Wheat Caps Longest Decline This Year on Ample Global Supplies

May 13, 2014 3:27 pm ET

May 13 (Bloomberg) -- Wheat dropped for a fifth straight session, the longest slump since December, on speculation that increasing global supply will reduce demand for grain in the U.S., the largest exporter. Corn and soybeans rose.

World inventories will total 187.4 million metric tons by the end of the 2014-15 season, up 0.5 percent from the prior year, the U.S. Department of Agriculture said May 9. World trade is forecast to fall 6.3 percent to 151.8 million, the agency said. U.S. cash wheat prices rose 20 percent since December, compared with a 4.4 percent drop for French wheat.

“World supplies are comfortable and buyers are not going to run out and start buying U.S. wheat,” Shawn McCambridge, the senior grain analyst for Jefferies Bache LLC in Chicago, said in a telephone interview. “Anything that is not exported will increase domestic U.S. supplies.”

Wheat for July delivery dropped 0.8 percent to close at $7.0925 a bushel at 1:15 p.m. on the Chicago Board of Trade, capping the longest string of declines since Dec. 19. The grain gained 17 percent this year as drought and freezing temperatures cut U.S. winter-wheat yields.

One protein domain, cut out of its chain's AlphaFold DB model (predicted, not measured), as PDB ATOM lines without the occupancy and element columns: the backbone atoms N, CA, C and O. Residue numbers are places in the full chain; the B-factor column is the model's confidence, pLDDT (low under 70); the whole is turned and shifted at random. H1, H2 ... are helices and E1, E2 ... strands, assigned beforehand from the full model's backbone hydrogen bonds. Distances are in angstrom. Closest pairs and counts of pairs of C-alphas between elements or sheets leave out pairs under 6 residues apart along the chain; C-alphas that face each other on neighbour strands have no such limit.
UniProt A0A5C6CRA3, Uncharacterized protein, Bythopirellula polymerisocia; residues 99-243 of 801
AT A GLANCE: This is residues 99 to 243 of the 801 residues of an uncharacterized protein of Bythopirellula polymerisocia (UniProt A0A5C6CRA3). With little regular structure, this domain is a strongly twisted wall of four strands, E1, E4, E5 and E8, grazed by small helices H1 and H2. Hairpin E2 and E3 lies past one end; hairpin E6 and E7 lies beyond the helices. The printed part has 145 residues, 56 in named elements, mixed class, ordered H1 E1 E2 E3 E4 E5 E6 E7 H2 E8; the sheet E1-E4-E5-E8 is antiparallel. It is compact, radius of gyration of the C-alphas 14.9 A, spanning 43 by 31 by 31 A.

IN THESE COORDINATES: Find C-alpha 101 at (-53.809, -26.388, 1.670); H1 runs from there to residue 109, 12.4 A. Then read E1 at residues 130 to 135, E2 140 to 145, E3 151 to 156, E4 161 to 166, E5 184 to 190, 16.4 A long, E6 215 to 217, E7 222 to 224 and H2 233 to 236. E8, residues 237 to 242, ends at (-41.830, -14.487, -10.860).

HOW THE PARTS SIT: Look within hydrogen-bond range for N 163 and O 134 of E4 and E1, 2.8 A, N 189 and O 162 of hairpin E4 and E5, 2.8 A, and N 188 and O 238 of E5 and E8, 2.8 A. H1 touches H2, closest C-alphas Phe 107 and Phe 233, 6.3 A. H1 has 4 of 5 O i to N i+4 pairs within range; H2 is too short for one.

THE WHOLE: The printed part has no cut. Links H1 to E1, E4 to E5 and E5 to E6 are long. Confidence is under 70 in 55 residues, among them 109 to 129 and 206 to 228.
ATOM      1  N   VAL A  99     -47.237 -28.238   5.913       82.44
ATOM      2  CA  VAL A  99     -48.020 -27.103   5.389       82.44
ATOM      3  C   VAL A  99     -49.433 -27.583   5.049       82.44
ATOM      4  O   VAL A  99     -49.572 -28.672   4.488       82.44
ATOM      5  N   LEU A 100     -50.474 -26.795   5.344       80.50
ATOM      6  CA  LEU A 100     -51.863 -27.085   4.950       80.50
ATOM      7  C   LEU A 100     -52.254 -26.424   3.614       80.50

Prices also fell in Chicago as hedge funds cut bullish bets, McCambridge said. Speculators were net long 45,265 futures and options contracts as of May 6, the most since November 2012, Commodity Futures Trading Commission data show.

Corn futures for July delivery rose 0.7 percent to $5.0275 a bushel after touching $4.975, the lowest since May 5.

Fifty-nine percent of U.S. corn sowing was completed as of May 11, up from 29 percent a week earlier, the USDA said yesterday. An estimated 18 percent of plants had emerged from the ground, behind the prior five-year average of 25 percent.

Soybean futures for delivery in July advanced 1.3 percent to $14.8375 a bushel. U.S. farmers finished 20 percent of soybean planting, near the five-year average of 21 percent.

Eastern areas of the Midwest had rain today, and crop planting and seed emergence in western regions may be threatened by “below to well below normal” temperatures later this week, forecaster DTN said. The number of viable plants can be reduced the longer seeds remain in the ground.

--With assistance from Phoebe Sedgman in Melbourne and Whitney McFerron in London.